This special interest day consisted of a series of three lectures, the first lecture covered the first two millennia of Chinese cultural history up to 1000 AD, the Second from 1000 AD to 1644 and the end of the Ming Dynasty, while the third continued from 1644 Qing Dynasty up to 1911.
Lecture 1 China from earliest times to 1000 AD
China was known as the “Middle Kingdom” for as far as the Chinese were concerned it WAS right in the center of the world – the middle as they knew it. The fertile agricultural heartland was in the South, Xian and along the Yellow River, where wheat was grown, while rice was grown in the north. The Shang dynasty (1600-1046 BCE) became known for its calligraphy and beautiful crafts in porcelain, bronze and jade.
Anne Haworth took us on a long and rich journey through the key arts and crafts of each of the major dynasties of this period, illustrating her talk with slides of the exquisite works of pottery, bronze and jade and explaining what they meant in their depictions of nature, particularly mountains, trees, flowers and birds.
Qin Shi Huang (259-210 BC) was the “First Emperor” and responsible for creating the amazing “Terracotta Warriors” to protect his tomb after his death. Also at this time the “Old Silk Road” was opened up towards the West, thus horses, the lute and carpets were brought to China.
Lecture 2 Scholars, Connoisseurship and Empire from the Song to the Ming Dynasties (1271 -1644)
This was the golden age of the Silk Road and of the ideals of Confucianism, where the Emperor’s (Huizong 1100-1126) mandate from heaven was to be good, strong and virtuous. Calligraphy was considered the highest form of art and the four treasures of the scholar’s studio were pen, brush, ink and paper. Beautiful gardens were created, as microcosms of the Universe, like the Master of the Nets Garden in Suzhou where rocks represented the forces of nature.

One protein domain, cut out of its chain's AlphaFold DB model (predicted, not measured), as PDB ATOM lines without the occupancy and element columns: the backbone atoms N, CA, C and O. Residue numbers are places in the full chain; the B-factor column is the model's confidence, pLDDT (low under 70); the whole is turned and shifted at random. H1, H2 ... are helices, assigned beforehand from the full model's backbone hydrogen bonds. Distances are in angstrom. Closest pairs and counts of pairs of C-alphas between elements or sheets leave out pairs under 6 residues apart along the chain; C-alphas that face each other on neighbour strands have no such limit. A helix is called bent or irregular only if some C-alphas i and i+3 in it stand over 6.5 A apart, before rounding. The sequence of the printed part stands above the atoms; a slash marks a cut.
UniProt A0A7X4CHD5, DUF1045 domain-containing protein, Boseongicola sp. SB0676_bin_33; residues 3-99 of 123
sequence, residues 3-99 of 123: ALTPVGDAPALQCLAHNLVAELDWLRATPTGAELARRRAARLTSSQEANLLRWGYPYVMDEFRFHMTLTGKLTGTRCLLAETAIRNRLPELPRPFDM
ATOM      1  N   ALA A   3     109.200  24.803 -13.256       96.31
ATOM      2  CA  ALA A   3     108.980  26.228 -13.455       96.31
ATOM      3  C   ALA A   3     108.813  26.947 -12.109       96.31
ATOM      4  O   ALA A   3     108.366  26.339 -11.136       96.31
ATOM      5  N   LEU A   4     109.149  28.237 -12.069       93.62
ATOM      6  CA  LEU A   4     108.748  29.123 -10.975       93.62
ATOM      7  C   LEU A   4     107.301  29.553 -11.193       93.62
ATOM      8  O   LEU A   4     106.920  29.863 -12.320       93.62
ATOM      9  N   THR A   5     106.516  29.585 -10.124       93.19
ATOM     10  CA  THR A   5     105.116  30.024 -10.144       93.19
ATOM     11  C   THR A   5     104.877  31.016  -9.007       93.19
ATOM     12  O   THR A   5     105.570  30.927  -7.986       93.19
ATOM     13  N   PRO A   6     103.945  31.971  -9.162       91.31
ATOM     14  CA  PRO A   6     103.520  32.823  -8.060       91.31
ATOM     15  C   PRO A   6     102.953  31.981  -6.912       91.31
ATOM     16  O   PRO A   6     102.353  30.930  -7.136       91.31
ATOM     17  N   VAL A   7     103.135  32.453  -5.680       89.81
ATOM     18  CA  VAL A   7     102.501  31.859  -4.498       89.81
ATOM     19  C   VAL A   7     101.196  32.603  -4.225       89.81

Paintings of delicate birds and flowering branches with no context illuminated by light were considered the essence of beauty and simplicity. Many scholars were Mandarins who prioritized the appreciation of art and antiques.
The arrival of the Yuan Mongol Dynasty (1271-1368), led by Kublai Khan meant that China became less centric and traded widely with the West which influenced their arts and crafts of delicate paintings on silk and finely carved jade. Beautiful blue white porcelain became popular and was exported to the West.
This was also the period when the Forbidden City was built (1406-1420) for the Emperor and his households with its 8,886 rooms and furnished with the most beautiful lacquered furniture and artifacts using much gold.
Lecture 3 Qing Dynasty to Modern China 1644 – 1911
The Qing dynasty started out strong. The influence of the Manchus from Manchuria meant that hair styles changed so that the hair was tied up in a top knot hidden by a tall hat. Binding the feet of Chinese women was a sign of wealth and a status symbol (as were long fingers nails which were also a sign of elegance) but Manchu women did not bind theirs. Porcelain developed further with the making of “red porcelain” from colloidal gold and the export of exquisite silks, porcelains and intricate jade carvings were exported to the West. But the West particularly wanted tea and greater access to Chinese ports. The 19th Century saw a power struggle between China and the West caused the Opium Wars. The Qing Empire was slowly disintegrating and the Last Emperor Puyi was forced to abdicate in 1912 and leave the Forbidden City. The dawn of China as a Republic had begun.
Anne Haworth did an extraordinary job of covering 3000 years of Chinese Cultural History in her 3 three lectures, expertly weaving together the history with the art and crafts. It really gave us an excellent sense of the development of China during that period.